‘Some people have the oddest ideas. Deaf IQ is consistently under-measured due to the lack of good focused assessments. The fact that deaf people come out of schools with an average reading age of 7.5 years is taken by some to indicate lack of intelligence. Hearing aids or cochlear implants don’t provide perfect hearing, and there is a significant lack of access to information due to lack of provision of sign language interpreters. In addition, British Sign Language (BSL) is not – contra the views of some comedians and media – just flapping your arms about. It is a distinct and natural language with its own grammar and dialects and different versions in different countries: For example, when I’m working in Australia I use Australian Sign Language (Auslan).‘

We need more positive deaf role models
I asked Andy to explain some of the issues in more detail and to suggest what needs to be done.
‘We need more assessments standardised on deaf populations and translated into relevant sign languages. I’ve been doing work with Professor Margaret Brown of Melbourne University using an Auslan translation of the Strengths and Difficulties Questionnaire, which I developed for my PhD thesis. Mental health assessments of profoundly deaf children are very complex. For example, psychological states are described differently in BSL and English. Many words and phrases cannot be translated literally and require clarification for interpretation while certain concepts (e.g. “panic attack”) in English do not have direct equivalents in BSL, therefore several signs have to be used in order to convey one concept.’ Andy adds ‘It’s vital that schools with deaf children have baseline psychological data to guide, track and develop programmes that support and promote emotional well-being.’

Is there a greater incidence of mental health problems among the deaf? ‘Research suggests there is, although hearing impairment as such does not create that risk on its own. The context within which deafness exists influences psychological outcomes – for example, how a family is affected by their child’s deafness is likely to impact upon how they relate to the child, and affect how children view themselves. Educational input is also key, yet its psychological impact is little understood and underresearched.’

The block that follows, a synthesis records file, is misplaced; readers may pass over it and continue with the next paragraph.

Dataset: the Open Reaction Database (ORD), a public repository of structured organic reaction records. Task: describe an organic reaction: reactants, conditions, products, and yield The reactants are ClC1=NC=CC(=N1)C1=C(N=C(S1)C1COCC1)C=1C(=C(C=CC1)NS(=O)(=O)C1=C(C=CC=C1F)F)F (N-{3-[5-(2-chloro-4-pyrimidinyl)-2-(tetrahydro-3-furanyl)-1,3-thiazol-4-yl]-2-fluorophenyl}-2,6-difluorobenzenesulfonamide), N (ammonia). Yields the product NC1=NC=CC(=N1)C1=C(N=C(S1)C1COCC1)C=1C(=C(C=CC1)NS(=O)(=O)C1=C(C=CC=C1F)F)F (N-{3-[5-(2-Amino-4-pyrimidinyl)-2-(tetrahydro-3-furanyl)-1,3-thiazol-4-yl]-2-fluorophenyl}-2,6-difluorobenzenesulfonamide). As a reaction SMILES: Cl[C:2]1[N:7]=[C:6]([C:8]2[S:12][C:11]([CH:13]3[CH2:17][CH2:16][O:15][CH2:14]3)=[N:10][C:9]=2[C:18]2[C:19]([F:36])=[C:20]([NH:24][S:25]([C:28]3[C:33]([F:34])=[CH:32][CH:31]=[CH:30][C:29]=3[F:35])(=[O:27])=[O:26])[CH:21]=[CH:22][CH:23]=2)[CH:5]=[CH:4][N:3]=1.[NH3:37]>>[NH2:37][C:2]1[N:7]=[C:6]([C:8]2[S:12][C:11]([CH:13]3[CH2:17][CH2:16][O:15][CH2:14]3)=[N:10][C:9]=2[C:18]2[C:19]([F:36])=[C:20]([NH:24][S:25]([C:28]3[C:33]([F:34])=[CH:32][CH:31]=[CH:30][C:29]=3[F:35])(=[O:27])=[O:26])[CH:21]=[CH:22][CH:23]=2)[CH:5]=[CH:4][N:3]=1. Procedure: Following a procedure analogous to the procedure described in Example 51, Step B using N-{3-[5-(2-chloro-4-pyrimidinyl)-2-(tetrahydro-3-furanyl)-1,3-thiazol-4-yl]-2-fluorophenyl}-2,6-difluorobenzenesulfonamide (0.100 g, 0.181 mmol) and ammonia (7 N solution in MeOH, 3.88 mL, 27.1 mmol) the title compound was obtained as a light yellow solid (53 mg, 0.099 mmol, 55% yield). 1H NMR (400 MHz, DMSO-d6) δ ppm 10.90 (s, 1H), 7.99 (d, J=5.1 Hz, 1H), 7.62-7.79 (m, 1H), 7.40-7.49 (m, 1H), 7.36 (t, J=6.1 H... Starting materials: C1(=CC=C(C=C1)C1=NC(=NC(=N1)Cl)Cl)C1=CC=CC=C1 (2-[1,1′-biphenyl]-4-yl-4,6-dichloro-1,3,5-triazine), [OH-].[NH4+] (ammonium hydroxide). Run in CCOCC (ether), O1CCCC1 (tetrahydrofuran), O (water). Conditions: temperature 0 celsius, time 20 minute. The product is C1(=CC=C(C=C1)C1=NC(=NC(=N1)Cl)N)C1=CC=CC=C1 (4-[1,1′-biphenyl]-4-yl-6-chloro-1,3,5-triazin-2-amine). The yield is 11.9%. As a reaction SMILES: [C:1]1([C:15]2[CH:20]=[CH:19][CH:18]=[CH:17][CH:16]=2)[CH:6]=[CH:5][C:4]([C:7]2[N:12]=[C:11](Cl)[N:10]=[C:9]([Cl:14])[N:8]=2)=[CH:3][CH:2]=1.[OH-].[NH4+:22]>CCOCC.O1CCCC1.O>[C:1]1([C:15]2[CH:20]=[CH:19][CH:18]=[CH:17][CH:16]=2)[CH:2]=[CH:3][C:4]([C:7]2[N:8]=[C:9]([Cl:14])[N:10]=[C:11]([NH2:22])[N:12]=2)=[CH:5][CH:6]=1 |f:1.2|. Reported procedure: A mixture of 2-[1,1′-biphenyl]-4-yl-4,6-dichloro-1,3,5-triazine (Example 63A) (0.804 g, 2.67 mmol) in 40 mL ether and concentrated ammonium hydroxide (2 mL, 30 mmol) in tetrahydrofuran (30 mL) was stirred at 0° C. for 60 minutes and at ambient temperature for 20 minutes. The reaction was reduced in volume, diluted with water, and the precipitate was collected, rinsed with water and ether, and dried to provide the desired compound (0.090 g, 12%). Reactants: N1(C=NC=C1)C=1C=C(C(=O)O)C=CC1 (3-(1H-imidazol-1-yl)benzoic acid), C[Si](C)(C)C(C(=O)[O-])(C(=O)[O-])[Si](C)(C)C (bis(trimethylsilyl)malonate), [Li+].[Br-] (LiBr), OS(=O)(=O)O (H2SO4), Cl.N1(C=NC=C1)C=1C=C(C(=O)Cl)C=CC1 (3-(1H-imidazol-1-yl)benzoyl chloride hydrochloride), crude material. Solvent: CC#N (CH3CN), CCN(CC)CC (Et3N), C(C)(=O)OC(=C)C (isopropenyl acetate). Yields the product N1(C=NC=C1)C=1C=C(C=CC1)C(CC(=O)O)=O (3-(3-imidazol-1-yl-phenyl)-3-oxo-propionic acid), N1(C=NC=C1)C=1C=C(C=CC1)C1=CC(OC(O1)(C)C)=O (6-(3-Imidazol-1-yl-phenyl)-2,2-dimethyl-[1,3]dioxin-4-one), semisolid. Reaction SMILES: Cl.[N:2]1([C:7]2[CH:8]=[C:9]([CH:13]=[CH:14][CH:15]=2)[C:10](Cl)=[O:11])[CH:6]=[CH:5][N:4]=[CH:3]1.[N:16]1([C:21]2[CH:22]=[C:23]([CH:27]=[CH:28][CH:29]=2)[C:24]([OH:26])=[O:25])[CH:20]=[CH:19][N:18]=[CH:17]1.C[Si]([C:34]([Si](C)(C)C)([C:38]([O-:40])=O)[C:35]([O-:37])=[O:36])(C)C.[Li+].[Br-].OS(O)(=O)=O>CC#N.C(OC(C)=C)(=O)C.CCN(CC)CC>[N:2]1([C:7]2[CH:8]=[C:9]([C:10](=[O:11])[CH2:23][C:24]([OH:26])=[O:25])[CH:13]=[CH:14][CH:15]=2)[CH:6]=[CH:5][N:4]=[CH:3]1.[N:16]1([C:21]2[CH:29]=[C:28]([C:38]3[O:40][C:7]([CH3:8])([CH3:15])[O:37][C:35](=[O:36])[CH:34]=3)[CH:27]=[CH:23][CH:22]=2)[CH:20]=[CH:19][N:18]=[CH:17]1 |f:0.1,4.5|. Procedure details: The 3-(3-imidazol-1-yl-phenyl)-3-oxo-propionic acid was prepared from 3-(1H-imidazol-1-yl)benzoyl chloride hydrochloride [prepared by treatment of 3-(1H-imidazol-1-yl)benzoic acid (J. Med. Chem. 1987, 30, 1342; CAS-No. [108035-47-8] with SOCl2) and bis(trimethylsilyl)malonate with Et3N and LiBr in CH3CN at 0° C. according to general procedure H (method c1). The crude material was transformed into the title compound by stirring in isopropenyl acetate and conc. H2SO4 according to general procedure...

This leads on to the critical issue of parenting. ‘Between 90 and 95 per cent of deaf children are born to hearing parents, and this will cause communication problems and different family dynamics. Unique patterns of social and emotional development seen in deaf children – for instance lack of effective parent–child communication and social isolation – may predispose them to psychological distress. Hearing parents of deaf children need education, parent training and support. Many deaf people fail capacity-to-parent assessments despite any concrete evidence (e.g. cognitive impairment, mental illness or neglectful or abusive parenting). Deaf parents are, by and large, assessed on the presumption of incompetence. There is no evidence to support deaf parenting as inferior to hearing parenting’.

Andy returned to the role of experts in court proceedings. ‘Assessments of deaf people are being undertaken by professionals without specialist expertise. This results in poor-quality, invalid assessments, so a lawyer or even the deaf client may have to fund a second specialist. Experts should not only have experience of working with deaf people but should be aware of their culture, have worked with interpreters and be proficient in sign language. Going into a court and feeling you’re not understood or being misrepresented can be a horrendous experience. Having the right knowledge available will ultimately save money and stress. Family members are often asked to fulfil the role of interpreter despite the ethical implications, their lack of qualifications and an obvious conflict of interest.’